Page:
• 2 months ago
        Anonymous

        >the M1917 revolver was just as popular with troops in ww1
        Only if they couldn't get a 1911. Everybody wanted a 1911. The M1917 revolvers only exist because their production lines existed when the US entered the war.

    • 2 months ago
      Anonymous

      Those things are obviously an advantage, but early semiautos had terrible reliability. After WWI when you had more reliable revolvers on the market like the 1911, P08 Luger, etc, then there was a point to be made with a semiauto. But something like a Bergmann, Borchardt, Salvator Dormus, Mars, etc, was a crazy expensive unreliable POS compared to a revolver at that time.

  3. 2 months ago
    Anonymous

    C96 had a fixed 10 round magazine that could be quickly loaded with stripper clips and the Luger came very shortly after with 8 round magazines.
    Instead of a long creep filled trigger pull your guys now had crisp single action triggers. Basically you're a gay and a Ukraine thread died for your question that you could have figured out with Google

    • 2 months ago
      Anonymous

      >a Ukraine thread died
      so no harm done

    • 2 months ago
      Anonymous

      A garden gnomekraine thread dying is always a good thing

  4. 2 months ago
    Anonymous

    Autoloaders are dramatically more reliable. Cope and seethe.

  5. 2 months ago
    Anonymous

    Basically good as a detachable magazine

  6. 2 months ago
    Anonymous

    Out of all the WWI memoirs that I've read, not a single one of the soldiers recounts an instance of reloading a magazine as part of his duties. Not even the more detail oriented ones, like Poilu.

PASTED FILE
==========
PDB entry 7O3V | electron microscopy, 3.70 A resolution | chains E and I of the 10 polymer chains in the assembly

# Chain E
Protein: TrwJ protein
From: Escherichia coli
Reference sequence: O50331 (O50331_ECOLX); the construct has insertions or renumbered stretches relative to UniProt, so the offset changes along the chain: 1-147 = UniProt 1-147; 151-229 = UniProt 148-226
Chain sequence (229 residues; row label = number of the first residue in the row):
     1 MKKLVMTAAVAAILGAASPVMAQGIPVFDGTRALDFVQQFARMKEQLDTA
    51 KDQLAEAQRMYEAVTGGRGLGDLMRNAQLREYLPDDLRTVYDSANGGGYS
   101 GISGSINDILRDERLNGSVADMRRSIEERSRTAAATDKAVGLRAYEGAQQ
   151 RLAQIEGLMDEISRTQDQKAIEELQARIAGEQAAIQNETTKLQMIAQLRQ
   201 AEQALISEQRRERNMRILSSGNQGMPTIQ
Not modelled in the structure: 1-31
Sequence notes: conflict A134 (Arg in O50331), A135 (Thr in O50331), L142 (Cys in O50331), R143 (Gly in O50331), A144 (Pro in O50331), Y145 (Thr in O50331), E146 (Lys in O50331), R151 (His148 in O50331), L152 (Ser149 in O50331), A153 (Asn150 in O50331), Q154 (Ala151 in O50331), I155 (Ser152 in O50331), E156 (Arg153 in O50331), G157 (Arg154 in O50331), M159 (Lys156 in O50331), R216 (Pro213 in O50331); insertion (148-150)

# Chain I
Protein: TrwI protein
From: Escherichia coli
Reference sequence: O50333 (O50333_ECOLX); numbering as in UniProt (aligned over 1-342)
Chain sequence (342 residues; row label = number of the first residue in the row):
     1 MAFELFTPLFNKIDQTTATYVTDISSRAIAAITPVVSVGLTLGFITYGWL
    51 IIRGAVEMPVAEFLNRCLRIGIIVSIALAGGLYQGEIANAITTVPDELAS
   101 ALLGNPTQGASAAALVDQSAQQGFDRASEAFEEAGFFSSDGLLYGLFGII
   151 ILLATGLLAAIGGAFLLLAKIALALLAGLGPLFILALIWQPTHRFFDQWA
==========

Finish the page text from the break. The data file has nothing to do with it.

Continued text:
Makes me think soldiers were probably getting loaded magazines and stripper clips delivered to them during resupply, because dumping loose ammo off at a trench seems like it would be a disaster.

  7. 2 months ago
    Anonymous

    Handguns were mostly status symbols for officers, so newfanlged overly-complicated designs played into that perfectly.

  8. 2 months ago
    Anonymous

    >ctrl+F
    >no results for 'cavalry'
    Cavalry units drove most of it in many armies, since squeezing a few more shots into a gun reduced the frequency of reloads. If you can imagine, reloading on horseback at a good pace is - while doable - not a simple exercise. It is worse with revolvers, since speedloaders were not as common or cheap as they are now. Some types, like the Colt SAA, couldn't even benefit from such a device. It's also why some early military handguns got away with using stripper clips and fixed mags, it was relatively quick to reload and required less movement to conduct. Omitting magazines was a cost and reliability consideration for manufacturers, and a convenience one for cavalrymen. Why would you want to fumble with re-stowing a magazine into a pouch? Why deal with partial magazines? Still a horrid mess for horseback shooting, but much better than the old horrid mess.